Holland further alleges that approximately two weeks later he spoke with the Board's attorney, Stephen Miller (Miller), who told him that the respondent judge had attempted to arrange a settlement conference for all parties with Judge Anthony Vollack. Holland also claims that Miller told him that both he and his father had worked in Judge Vollack's law firm and that Judge Vollack had previously represented the Board. Holland states that he then called the respondent judge, who told him that he had asked Judge Vollack to speak directly to the Board members about settling the case.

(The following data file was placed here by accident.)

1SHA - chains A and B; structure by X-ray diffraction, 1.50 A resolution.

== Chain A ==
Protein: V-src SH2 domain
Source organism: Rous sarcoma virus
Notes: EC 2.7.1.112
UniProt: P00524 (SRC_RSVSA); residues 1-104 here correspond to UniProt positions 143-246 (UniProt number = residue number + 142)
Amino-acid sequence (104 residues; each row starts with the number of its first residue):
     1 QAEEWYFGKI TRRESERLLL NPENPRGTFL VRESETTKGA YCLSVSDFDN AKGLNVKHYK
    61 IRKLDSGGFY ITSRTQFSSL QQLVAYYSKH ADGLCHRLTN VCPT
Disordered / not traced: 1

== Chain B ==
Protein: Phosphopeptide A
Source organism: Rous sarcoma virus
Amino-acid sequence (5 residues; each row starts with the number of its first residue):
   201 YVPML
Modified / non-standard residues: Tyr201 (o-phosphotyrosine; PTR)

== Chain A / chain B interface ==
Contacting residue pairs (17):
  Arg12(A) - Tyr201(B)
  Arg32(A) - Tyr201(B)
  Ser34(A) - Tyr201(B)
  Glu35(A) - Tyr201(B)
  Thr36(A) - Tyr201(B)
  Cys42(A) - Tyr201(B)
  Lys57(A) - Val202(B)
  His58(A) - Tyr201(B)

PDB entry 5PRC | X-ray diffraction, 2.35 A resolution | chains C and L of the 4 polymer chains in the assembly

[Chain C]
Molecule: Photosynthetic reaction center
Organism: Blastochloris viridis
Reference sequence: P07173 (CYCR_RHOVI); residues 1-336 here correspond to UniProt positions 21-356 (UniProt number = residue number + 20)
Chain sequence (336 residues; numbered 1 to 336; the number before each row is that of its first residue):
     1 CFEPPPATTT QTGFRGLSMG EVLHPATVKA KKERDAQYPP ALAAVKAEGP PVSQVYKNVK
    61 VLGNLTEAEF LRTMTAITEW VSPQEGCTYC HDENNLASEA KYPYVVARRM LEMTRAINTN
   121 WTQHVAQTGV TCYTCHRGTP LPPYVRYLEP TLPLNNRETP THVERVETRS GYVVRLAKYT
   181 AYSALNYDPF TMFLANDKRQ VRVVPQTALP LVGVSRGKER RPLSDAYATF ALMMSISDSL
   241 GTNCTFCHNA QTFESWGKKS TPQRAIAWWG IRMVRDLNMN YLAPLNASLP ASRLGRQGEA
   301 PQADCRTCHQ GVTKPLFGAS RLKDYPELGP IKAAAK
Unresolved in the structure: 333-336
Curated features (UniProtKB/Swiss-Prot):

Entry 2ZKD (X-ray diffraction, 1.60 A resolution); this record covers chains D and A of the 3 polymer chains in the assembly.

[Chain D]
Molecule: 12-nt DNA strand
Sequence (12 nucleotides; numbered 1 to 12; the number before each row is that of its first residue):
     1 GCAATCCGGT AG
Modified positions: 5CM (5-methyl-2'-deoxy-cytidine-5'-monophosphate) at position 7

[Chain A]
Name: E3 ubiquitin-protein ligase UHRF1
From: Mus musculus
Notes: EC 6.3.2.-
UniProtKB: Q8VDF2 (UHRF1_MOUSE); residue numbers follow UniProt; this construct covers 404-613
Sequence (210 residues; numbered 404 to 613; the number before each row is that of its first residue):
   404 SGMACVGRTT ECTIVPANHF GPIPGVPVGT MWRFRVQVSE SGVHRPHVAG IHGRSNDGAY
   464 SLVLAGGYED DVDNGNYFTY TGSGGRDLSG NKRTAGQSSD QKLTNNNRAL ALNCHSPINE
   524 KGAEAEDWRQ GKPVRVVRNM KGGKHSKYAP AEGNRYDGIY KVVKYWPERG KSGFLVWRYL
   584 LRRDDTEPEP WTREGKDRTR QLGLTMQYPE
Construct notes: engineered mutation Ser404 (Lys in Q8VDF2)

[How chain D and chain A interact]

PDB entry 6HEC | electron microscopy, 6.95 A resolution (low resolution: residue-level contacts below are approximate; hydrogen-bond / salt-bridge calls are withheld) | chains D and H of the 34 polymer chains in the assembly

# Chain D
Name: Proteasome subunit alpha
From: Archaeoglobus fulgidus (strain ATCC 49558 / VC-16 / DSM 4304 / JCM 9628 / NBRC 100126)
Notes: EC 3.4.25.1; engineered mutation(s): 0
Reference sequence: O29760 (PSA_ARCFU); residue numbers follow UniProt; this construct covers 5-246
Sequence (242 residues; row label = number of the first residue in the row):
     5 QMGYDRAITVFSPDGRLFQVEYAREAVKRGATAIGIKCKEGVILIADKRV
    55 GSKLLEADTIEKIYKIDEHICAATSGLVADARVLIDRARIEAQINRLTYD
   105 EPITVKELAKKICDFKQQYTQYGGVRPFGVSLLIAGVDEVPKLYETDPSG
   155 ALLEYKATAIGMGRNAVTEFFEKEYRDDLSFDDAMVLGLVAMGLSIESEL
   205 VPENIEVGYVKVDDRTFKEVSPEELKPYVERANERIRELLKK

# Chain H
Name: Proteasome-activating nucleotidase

The respondent judge, in his order denying the petitioner's motion, states that he "feels compelled to comment on some of the allegations contained in Mr. Holland's affidavits only because of inferences therein that this Court was disrespectful to the Supreme Court and one of its justices." The judge denies making the statement regarding his ability to make a settlement happen. The judge claims that the statements about the petitioner getting his job back were taken out of context. He alleges that he only meant that since the Board did not want petitioner reinstated, "it would be better for [petitioner] to accept a monetary settlement because it would not be good for him [petitioner] to have his job back." (Emphasis in original.) The respondent judge admits requesting that the parties' proposed findings of fact be referenced to folio numbers in the transcript because he did not have time to review the entire record, but again claims that this statement *955 was taken out of context. The judge admits agreeing with Holland that "the federal court has more experience in dealing with First Amendment issues," and that he was disappointed "that this matter could not be disposed of quickly as a result of the remand." The judge "denies any reference in a derogatory sense toward Justice Quinn or the Supreme Court." Finally, the judge states that he does not recall telling petitioner's attorney that he asked Judge Vollack to speak to the Board members. He also states that he spoke with Judge Vollack who also has no recollection of the conversation. The order issued by the respondent judge concludes: "[B]ecause none of the statements purported to be made display any prejudice or predispositional thought by the Court, the Court denies the motion for change of judge." The motion for a change of venue was denied without explanation.